Holy Cow! Twenty-one! Billy couldn’t believe that today was actually his twenty-first birthday!
“Yahoo!” cried Billy, jumping up and down in his “Major Exports of Economically Challenged Countries” pajamas. He thrilled to think of all the fun and excitement awaiting him, now that he could finally strut right up to any bartender tending his bar, and say, “Yo, bro! Brew!”
He leapt out of his bed, donned some over-21-type togs (black chinos, black T-shirt, red neon socks, shoes), and practically skipped down the hallway to the main room of the Bottomless household, where, today being Sunday, his mom and dad were sitting around the Sears Maplewood Early Americana table, chowing down.
“Hi, Mom! Hi, Dad!” chirped Billy.
“Hi there, little Billy!” said his mother, flopping a few flapjacks onto the plate of her husband, Jack.
“Now, Mom,” said Billy teasingly. “No more calling me, ‘little Billy.’ From now on, it’ll be ‘Big Bill’ to you! Because today I’m twenty-one!”
When Mrs. Bottomless heard this pithy proclamation, she shrieked, dropped the plate she was holding, ripped off her apron, clawed at her breasts, screamed, “Oh my God! No! No!”and hightailed it right out the front door, wailing and moaning. Mr. Bottomless and Billy stared at each other as they listened to the family Toronto squeal out of the driveway and go careening wildly down the street.
“Yowzer!” said Billy. “What’s up with Mom?”
“Well, ya’ know, Billy, it’s tough on a mother when she realizes that her little milk sucker is all grown up.”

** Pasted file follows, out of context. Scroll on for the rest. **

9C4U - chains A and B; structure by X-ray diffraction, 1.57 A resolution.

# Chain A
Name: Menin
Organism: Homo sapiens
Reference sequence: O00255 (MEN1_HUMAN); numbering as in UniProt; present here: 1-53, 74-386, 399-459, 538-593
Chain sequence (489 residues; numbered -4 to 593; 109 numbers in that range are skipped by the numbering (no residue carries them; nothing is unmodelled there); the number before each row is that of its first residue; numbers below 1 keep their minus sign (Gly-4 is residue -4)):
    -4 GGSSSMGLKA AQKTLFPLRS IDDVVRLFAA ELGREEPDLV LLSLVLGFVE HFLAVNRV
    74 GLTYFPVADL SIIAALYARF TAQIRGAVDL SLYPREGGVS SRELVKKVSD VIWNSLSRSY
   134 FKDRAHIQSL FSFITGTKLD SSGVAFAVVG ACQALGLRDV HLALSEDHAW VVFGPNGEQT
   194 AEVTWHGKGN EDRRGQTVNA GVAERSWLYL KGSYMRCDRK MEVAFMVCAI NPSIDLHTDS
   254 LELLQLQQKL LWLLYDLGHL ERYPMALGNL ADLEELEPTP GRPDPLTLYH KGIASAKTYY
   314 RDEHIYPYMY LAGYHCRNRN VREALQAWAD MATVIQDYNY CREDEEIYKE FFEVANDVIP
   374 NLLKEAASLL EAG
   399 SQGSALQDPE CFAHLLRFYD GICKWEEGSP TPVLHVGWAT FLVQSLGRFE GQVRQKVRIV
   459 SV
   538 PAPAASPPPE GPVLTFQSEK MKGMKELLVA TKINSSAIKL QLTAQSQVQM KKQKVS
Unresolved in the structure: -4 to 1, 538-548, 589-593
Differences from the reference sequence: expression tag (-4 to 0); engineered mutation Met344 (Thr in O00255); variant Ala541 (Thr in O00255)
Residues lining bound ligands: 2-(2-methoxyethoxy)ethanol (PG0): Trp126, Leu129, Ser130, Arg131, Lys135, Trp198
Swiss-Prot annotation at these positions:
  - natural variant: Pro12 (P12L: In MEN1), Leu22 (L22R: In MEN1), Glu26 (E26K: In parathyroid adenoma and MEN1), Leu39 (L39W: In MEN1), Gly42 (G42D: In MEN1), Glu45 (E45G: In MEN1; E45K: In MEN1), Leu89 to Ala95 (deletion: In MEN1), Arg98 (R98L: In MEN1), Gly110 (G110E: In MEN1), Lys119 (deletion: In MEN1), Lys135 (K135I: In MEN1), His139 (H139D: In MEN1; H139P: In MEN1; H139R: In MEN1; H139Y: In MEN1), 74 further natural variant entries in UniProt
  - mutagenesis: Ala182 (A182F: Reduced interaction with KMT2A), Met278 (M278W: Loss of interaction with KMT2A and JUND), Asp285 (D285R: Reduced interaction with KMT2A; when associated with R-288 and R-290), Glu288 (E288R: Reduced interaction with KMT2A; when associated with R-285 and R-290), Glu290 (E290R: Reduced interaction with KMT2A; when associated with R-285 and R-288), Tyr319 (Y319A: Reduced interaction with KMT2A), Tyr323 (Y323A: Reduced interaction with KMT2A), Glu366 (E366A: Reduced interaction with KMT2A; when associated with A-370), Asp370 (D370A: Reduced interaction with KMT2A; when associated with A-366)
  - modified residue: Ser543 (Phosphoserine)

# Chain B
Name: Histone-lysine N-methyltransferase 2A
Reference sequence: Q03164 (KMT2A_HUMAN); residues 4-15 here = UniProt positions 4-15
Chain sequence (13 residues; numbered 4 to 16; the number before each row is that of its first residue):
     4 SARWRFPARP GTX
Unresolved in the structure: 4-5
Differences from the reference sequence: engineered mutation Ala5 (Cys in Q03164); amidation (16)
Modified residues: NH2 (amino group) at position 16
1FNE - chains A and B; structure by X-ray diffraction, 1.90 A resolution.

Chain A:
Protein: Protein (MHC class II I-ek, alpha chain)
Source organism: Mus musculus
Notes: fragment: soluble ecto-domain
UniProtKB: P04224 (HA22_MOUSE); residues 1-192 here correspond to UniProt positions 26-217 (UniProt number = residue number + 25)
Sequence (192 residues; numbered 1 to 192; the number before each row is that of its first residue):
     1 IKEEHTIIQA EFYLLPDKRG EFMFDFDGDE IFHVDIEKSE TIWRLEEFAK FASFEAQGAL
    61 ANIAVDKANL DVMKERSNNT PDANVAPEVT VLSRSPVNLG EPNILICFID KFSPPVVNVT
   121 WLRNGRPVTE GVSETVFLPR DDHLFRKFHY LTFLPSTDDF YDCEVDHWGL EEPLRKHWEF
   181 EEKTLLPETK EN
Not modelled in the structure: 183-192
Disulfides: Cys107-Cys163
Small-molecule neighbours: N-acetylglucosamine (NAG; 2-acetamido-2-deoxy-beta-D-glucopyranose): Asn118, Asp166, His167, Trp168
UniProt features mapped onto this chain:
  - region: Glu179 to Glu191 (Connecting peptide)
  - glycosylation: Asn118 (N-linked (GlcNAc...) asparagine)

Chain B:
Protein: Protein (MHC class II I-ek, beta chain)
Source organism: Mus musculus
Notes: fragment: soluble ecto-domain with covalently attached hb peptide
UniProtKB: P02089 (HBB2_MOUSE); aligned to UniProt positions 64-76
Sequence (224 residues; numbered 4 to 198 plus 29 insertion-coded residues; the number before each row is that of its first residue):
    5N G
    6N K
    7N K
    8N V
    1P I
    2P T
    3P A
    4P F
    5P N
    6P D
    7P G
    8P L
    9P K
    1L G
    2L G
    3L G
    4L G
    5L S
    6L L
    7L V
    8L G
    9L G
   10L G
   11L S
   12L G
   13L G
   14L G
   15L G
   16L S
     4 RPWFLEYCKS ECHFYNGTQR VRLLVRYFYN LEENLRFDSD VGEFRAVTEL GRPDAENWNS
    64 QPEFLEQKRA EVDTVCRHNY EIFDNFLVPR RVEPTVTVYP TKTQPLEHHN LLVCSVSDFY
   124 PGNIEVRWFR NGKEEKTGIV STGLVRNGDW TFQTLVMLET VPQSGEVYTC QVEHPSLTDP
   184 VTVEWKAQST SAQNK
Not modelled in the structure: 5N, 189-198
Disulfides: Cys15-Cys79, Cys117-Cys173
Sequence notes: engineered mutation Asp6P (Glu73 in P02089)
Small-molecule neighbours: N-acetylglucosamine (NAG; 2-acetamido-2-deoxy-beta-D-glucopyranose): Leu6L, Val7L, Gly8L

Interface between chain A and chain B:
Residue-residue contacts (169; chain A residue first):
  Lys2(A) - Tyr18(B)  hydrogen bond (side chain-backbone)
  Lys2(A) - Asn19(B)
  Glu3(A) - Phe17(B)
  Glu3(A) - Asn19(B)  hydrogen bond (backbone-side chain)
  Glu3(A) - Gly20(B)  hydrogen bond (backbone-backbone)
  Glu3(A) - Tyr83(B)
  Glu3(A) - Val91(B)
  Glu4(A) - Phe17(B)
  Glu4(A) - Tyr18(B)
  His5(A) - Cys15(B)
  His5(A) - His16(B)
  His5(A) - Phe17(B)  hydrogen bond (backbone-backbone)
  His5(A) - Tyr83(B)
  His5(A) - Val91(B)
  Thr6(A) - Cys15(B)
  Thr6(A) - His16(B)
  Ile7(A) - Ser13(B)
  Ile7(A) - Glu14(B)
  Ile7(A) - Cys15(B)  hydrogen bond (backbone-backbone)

“Oh,” said Billy remorsefully. “That is tough.”
“Tough on Moms,” said Billy’s dad, a wild gleam coming into his eyes. “But not on Dads!”Oh, boy! Billy knew that look! That was the look that said, “Look out, world! Something mind-boggling is about to happen!”
“Ya’ know why it’s not tough on Dads?” said Mr. B. mischievously. Billy shook his head back and forth, grinning like a dog.
“Because we Pop-types dig it when our little testosterone-packing progeny finally, legally, get to be us! It’s the best! And, accordingly, for this glorious day, when, in the finest tradition of nut-swingers everywhere, you finally put behind you those pathetic days of childhood and begin your glorious journey towards decrepit old age, you can bet your lucky rabbit’s foot – hey, whatever happened to that thing, anyway? — that I’ve planned something for your twenty-first birthday, son, something so great that when you see it, you’re bound to get on the floor and do those little head spins like you used to. I mean, I’m not one of those dads who just lets their kids mature according to some lame schedule the kid happens to be on. Screw that, right Billy?”
“You bet. That’s why I’ve got a real surprise in store for you. C’mon! Let’s you and I hop in the ol’ Toronto — no wait, I guess we’ll be using the Bolero — and take ourselves for a little spin, shall we?” He cackled and rubbed his palms together. “Man, this is really going to be something. I can’t wait. I gotta’ ask ya’, son — I’m just too excited not to. Do you have any idea — any idea whatsoever — what I got you for your birthday?”
Billy thought of the other things his father had gotten him in the past. A gigantic orange sock filled with hard mucky stuff. A dog whose hair kept falling out. A boomerang that, when you threw it, just disappeared into the sky.
“Gee, Dad,” said Billy, with just a touch of consternation in his voice, “I don’t.”
“Darned right you don’t! “You never do!Now c’mon! Let’s get in that car!”
Throughout the car drive, Billy’s dad kept snurffling and horking to himself. “Hee-hee,” he’d say. “You’re gonna’ love this.” Billy was pretty sure he was, too.
“Here we are, son!” said his dad, pulling up into the driveway of a nice green house in the middle of a lovely neighborhood filled with nice green houses. (They weren’t allgreen, of course. Billy saw a pink one.)